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Landmark Seventh Circuit Decision Expands Title VII Protections To Sexual Orientation

May 2017
Naureen Amjad

On April 4, 2017, the United States Court of Appeals for the Seventh Circuit issued a landmark decision, Hively v. Ivy Tech Community College, in which it held that Title VII prohibits discrimination based upon sexual orientation.  By so holding, the Seventh Circuit reversed its own precedent and became the first federal appellate court to expand Title VII's protected classes to include sexual orientation.

Title VII prohibits employers from discriminating against an individual based upon his or her race, color, religion, sex, or national origin. Title VII makes it unlawful for an employer to take an adverse employment action, such as termination, suspension or refusal to hire, based upon one of these protected classes.

In the past, many lawsuits alleging sexual orientation discrimination under Title VII have been dismissed (including by the Seventh Circuit) on the grounds that Title VII did not encompass sexual orientation as a protected class. More recently, however, understanding of sex discrimination has been expanded to encompass sex-based assumptions about sexuality.

In Hively, the plaintiff was an adjunct professor at a community college in Indiana.  She brought a federal lawsuit against the community college alleging that she was passed over for a number of full-time professor positions, in addition to her adjunct contract not being renewed, because of her sexual orientation as a lesbian.  The United States District Court for the Northern District of Indiana dismissed Hively's pro se complaint on Rule 12(b)(6) grounds for failure to state a claim, finding that sexual orientation was not a protected class under Title VII.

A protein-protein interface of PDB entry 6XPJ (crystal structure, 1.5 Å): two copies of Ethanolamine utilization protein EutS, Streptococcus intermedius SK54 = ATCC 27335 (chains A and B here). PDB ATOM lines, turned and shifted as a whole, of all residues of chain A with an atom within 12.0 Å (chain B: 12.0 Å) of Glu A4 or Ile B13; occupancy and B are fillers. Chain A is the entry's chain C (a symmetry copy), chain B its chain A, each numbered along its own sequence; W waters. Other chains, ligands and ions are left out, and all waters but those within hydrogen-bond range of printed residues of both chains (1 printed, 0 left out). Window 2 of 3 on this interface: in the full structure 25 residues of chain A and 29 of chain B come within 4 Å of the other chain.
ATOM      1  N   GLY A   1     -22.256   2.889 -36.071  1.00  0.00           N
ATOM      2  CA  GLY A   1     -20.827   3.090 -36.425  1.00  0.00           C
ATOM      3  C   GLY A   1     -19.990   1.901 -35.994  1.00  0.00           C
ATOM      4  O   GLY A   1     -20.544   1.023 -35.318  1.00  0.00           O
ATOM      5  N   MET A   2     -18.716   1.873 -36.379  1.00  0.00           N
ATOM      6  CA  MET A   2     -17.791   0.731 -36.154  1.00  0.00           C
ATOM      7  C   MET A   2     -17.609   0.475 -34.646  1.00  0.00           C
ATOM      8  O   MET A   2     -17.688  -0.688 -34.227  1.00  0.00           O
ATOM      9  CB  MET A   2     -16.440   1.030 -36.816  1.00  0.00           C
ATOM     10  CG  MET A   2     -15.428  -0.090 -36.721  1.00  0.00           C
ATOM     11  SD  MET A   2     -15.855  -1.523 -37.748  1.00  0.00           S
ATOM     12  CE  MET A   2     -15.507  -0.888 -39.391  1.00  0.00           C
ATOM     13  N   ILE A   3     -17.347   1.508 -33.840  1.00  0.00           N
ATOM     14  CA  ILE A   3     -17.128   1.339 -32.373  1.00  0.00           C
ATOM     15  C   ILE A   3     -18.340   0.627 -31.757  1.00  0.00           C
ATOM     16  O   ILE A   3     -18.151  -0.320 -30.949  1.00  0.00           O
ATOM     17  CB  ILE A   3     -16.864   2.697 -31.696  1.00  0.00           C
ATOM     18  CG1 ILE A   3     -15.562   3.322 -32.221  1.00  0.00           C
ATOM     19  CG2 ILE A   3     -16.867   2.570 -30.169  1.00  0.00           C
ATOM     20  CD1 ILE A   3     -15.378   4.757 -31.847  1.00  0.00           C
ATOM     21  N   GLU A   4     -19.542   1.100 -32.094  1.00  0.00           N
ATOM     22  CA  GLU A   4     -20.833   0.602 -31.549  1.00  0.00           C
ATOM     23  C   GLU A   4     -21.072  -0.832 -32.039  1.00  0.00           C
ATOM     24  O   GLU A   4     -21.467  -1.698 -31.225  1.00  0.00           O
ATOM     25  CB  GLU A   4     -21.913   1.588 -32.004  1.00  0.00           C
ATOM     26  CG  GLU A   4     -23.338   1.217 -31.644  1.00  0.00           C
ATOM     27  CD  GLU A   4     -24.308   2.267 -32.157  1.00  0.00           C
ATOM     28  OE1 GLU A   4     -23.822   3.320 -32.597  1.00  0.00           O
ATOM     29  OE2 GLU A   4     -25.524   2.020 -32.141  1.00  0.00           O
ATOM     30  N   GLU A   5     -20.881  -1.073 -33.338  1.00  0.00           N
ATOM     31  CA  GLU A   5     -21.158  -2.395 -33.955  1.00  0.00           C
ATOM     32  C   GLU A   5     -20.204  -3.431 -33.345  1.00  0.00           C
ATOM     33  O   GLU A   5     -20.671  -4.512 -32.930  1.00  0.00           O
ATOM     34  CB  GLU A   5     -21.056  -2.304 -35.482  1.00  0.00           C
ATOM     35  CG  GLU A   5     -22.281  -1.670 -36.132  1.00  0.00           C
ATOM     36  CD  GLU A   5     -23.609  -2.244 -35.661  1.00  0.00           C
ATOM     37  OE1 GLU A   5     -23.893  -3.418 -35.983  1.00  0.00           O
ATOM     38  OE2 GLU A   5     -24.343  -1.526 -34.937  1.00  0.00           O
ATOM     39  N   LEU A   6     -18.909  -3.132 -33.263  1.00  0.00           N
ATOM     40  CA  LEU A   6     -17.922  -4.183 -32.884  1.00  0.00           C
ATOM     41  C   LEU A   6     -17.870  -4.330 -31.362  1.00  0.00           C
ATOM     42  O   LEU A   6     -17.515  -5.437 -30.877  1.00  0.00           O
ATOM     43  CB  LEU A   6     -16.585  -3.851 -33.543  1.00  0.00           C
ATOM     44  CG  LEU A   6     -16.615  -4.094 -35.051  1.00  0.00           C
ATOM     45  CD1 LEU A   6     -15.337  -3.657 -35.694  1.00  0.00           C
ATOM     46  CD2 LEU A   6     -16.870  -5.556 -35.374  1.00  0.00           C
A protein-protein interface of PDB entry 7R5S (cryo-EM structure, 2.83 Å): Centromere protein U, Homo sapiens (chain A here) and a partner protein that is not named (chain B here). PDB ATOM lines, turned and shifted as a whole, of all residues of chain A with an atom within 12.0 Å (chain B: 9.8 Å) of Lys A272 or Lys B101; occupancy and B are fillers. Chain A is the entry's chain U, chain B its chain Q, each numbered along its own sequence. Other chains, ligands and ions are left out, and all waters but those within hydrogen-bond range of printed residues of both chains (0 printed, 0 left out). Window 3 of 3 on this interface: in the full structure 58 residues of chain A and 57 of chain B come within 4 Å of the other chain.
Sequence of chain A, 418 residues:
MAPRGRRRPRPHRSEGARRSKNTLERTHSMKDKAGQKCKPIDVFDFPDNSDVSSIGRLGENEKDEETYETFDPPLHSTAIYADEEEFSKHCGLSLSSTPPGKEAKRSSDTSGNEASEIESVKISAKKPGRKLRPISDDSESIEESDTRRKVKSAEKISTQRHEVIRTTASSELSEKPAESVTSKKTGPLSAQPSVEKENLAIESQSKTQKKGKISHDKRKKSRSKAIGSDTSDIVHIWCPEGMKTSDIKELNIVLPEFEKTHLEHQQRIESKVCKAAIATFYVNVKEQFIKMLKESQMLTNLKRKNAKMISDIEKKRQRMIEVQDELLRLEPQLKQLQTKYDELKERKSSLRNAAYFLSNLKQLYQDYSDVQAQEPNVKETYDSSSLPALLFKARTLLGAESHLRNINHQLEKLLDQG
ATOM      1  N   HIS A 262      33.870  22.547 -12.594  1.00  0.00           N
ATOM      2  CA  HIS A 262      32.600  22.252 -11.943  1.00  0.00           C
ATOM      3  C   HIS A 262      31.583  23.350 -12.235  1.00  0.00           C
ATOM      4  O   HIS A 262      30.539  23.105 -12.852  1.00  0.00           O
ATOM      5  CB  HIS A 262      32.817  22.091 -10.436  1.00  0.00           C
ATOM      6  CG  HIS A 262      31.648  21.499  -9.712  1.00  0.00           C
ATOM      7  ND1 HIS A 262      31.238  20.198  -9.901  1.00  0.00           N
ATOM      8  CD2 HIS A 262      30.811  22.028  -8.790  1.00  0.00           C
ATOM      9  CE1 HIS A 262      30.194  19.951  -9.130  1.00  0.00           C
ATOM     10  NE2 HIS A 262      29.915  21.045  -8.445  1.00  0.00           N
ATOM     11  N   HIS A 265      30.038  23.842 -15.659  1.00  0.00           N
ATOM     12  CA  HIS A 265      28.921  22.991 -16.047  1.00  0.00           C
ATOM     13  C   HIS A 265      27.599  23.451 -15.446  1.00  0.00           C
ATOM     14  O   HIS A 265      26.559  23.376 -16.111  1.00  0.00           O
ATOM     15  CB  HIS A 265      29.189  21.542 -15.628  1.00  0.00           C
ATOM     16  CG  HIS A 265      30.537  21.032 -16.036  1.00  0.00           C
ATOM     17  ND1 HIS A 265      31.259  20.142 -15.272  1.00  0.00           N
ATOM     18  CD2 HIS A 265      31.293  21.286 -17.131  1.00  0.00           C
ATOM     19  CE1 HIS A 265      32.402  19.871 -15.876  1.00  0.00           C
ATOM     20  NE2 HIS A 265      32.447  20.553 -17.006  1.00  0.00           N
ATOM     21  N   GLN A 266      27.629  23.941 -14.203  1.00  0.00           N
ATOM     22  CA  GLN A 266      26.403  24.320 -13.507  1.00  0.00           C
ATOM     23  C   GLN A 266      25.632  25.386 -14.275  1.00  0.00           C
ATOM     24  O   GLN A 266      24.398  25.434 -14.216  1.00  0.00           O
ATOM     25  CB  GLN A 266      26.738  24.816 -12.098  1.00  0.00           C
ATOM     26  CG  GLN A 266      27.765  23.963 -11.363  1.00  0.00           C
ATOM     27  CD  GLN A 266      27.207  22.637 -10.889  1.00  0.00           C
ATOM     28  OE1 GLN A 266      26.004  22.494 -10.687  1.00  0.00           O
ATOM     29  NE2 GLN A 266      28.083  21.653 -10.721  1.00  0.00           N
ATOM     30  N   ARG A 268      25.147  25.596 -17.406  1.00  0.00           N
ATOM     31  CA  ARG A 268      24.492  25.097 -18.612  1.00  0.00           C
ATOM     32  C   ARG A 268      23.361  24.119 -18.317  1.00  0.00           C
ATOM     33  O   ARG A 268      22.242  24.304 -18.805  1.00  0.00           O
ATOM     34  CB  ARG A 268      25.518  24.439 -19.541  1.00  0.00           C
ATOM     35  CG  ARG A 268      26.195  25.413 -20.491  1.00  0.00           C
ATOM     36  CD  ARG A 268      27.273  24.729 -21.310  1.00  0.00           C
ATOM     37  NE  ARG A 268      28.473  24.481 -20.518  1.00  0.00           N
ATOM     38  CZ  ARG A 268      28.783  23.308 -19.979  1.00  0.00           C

On appeal, the Seventh Circuit reversed the decision of the lower court. In doing so, the Seventh Court found that Hively's Title VII claim was essentially one for gender stereotyping, which is a protected class under Title VII, and that Hively was alleging discrimination on the basis of her association with a woman, which is also covered under Title VII.  The Seventh Circuit borrowed from Supreme Court precedent in finding that Ivy Tech Community College had discriminated against Hively for failing to meet her sexuality stereotype as a female.

The Hively decision has created a circuit split which may eventually require resolution by the United States Supreme Court.  Until that time, employers with 15 or more employees in Illinois, Indiana and Wisconsin, may wish to revisit their handbooks, manuals and policies to ensure compliance with the Seventh Circuit's decision.  Because many state and/or local laws, such as the Illinois Human Rights Act, already prohibit discrimination based upon sexual orientation, it is likely that employers covered by such laws already have the pertinent language in their handbooks, manuals and policies, although, consultation with an attorney is always a recommended practice to ensure compliance with new court decisions on employment law.

For more information or questions specific to your workforce, please contact Naureen Amjad, a Partner and Leader of Pedersen & Houpt’s Employment Practice Group, at 312.261.2273 or at